In Harris v. Superior Court, a class of insurance claims adjusters sued their employer, Liberty Mutual Insurance Company (“Liberty Mutual”), for violating Wage Order 4-2001 by misclassifying them as exempt under the administrative category. Following the trial court’s grant of class certification, plaintiffs moved for summary adjudication on Liberty Mutual’s affirmative defense that plaintiffs were exempt from the overtime requirements under the administrative exemption. The trial court denied plaintiffs’ motion, and, at the trial court’s recommendation, the parties sought interlocutory review.
Summary of Court of Appeal Decision
On review, the Court of Appeal reversed and directed the trial court to enter an order granting plaintiffs’ motion for summary adjudication. The Court of Appeal held that plaintiffs could not be considered exempt employees because their work -- investigating and estimating claims, making settlement recommendations, and identifying fraud, among others -- was not administrative work. The Court of Appeal strictly applied the “administrative/production worker dichotomy” test set forth in the Bell v. Farmers Insurance Exchange cases, 87 Cal.App.4th 805 (2001) and 115 Cal.App.4th 715 (2004) (collectively “Bell”). In the Bell decisions, the court analyzed the now superseded 1998 IWS Wage Order as to whether workers were exempt or non-exempt depending upon whether they were “administrative” workers or “production” workers. According to the Bell court, if the employee's work centers on “producing” the product or service the company chiefly exists to provide, then the employee is a production worker and not eligible for the administrative exemption.
In its rigid application of the administrative/production dichotomy, the Court of Appeal in Harris determined that claims adjusters could not qualify for the administrative exemption as a matter of law because the heart of their work -- adjusting insurance claims -- was part of the “product” that Liberty Mutual sold.
Summary of Supreme Court Decision
The California Supreme Court accepted review and reversed the judgment of the Court of Appeal with directions that it reconsider the trial court's denial of the summary adjudication motion, applying the appropriate legal standard set out in the Supreme Court’s opinion. While the Court expressed no opinion on the strength of the parties’ positions on the merits of the exemption, it critiqued the Court of Appeal’s reliance on the administrative/production dichotomy.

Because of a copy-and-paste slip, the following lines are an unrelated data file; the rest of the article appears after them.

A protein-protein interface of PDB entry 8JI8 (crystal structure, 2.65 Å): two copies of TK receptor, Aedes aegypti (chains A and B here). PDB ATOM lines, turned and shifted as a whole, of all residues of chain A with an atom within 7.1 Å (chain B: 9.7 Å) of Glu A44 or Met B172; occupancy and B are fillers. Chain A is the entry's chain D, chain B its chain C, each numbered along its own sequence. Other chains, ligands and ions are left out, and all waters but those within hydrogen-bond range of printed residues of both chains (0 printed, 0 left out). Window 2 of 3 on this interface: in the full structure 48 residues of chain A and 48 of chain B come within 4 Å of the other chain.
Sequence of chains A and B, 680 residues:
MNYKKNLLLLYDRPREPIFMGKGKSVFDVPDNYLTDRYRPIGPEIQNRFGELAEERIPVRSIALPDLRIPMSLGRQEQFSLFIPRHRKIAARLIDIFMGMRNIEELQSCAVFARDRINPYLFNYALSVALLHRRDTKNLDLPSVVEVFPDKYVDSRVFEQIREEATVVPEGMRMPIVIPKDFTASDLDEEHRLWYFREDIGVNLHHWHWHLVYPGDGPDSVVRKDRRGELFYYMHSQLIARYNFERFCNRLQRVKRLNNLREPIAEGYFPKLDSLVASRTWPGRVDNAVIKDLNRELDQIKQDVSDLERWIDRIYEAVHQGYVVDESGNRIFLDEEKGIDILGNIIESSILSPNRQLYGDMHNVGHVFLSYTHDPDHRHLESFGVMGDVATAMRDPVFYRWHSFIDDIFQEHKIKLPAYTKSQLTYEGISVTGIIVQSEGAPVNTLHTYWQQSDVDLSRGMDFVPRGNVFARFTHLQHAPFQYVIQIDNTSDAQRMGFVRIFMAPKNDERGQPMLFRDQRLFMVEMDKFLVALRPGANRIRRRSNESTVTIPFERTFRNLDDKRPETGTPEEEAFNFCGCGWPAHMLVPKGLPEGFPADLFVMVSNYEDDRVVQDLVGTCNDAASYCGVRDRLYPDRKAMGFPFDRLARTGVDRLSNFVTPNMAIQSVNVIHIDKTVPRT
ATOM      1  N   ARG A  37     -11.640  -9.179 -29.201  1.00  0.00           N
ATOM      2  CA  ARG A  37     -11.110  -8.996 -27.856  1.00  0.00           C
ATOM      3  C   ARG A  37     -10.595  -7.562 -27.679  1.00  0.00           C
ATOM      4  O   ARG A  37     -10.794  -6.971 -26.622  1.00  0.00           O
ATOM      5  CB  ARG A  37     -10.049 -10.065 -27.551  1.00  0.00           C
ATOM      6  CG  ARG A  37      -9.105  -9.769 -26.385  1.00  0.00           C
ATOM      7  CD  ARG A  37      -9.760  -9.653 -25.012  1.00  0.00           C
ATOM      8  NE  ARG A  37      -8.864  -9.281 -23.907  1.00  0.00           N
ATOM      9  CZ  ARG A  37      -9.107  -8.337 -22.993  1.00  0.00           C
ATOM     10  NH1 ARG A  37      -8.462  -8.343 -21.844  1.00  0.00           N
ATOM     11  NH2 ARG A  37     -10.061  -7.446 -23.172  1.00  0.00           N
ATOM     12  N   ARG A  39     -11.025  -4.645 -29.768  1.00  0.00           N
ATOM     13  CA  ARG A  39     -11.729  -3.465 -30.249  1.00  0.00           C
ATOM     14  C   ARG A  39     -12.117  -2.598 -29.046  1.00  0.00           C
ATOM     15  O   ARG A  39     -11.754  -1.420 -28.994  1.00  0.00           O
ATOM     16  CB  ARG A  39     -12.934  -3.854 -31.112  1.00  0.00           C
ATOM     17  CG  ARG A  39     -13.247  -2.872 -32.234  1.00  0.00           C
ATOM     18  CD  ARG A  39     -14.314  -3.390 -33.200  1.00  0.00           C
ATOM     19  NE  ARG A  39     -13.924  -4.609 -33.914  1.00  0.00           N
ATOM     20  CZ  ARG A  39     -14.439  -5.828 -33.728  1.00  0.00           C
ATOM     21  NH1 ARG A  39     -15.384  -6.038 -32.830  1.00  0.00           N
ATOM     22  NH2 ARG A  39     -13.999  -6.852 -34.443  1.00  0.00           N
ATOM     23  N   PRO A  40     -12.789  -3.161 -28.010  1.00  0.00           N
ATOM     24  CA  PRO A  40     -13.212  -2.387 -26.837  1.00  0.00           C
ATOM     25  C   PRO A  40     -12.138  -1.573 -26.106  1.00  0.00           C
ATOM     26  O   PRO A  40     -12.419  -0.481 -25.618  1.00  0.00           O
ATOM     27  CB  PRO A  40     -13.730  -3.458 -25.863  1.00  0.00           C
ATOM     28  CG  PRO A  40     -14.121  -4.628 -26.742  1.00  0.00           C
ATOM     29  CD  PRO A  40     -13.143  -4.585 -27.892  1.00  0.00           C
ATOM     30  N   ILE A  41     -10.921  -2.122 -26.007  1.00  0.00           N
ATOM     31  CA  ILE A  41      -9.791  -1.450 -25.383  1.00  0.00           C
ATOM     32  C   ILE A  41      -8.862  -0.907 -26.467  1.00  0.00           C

The Court held that the administrative/production dichotomy is a useful but limited tool and it should not be relied upon in all cases. The Court distinguished Bell on two important grounds. First, the court limited the holdings in Bell to the specific facts involved in that case. For example, in Bell, the defendant had stipulated that the work performed by the plaintiffs was “routine and unimportant.” Second, the analysis used by the court in Bell was dependent upon its determination that the applicable Wage Order at that time, Wage Order 4-1998, did not provide a sufficient definition of the administrative exemption, thereby requiring the Bell court to look beyond the language of the Wage Order.
In contrast, the Court noted that the current and operative Wage Order in Harris, Wage Order 4-2001, incorporated specific federal regulations (former regulations 29 C.F.R. Sections 541.201-205, 541.207-208, 541.210, and 541.215) and contained very detailed guidance on the administrative exemption. Thus, by relying heavily on Bell and its application of the administrative/production dichotomy, the Court of Appeal erred by “provid[ing] its own gloss to the administrative/production worker dichotomy and us[ing] it, rather than applying the language of the relevant wage order and regulations.”
While the administrative/production dichotomy is not a dispositive test for the administrative exemption, the Court declined to articulate any rule that would prohibit use of the dichotomy as an analytical framework, in an appropriate case. Rather, the Court held that, in evaluating whether work qualifies as administrative, courts must consider the specific facts before them and apply the language of the statutes and Wage Orders at issue.
Unfortunately, the Court’s decision does not provide a bright-line rule on the use of the administrative exemption; indeed, the Court noted that determining whether an employee satisfies the administrative exemption is a highly fact-specific venture. However, the Court’s decision is likely to have a chilling effect on the use of the administrative/production dichotomy as a tool to disqualify employees from the exemption. Indeed, the Court noted that it is often a “strain” to “fit the operations of modern-day post-industrial service-oriented businesses into the analytical framework formulated in the industrial climate of the late 1940’s.”
Practical Implications for Employers
Harris is significant in that it discounts the role of the administrative/production dichotomy, which previously served as an obstacle to classifying an employee as exempt from overtime. Harris underscores the importance of reviewing the particular circumstances and actual job duties of exempt administrative employees to determine if an exempt classification is appropriate. However, because the Court did not completely extinguish the dichotomy, employers are advised to consult with experienced employment counsel before classifying employees as exempt based upon the Harris decision. If you have any questions regarding the administrative exemption, or any other exemption, please contact your Payne & Fears attorney.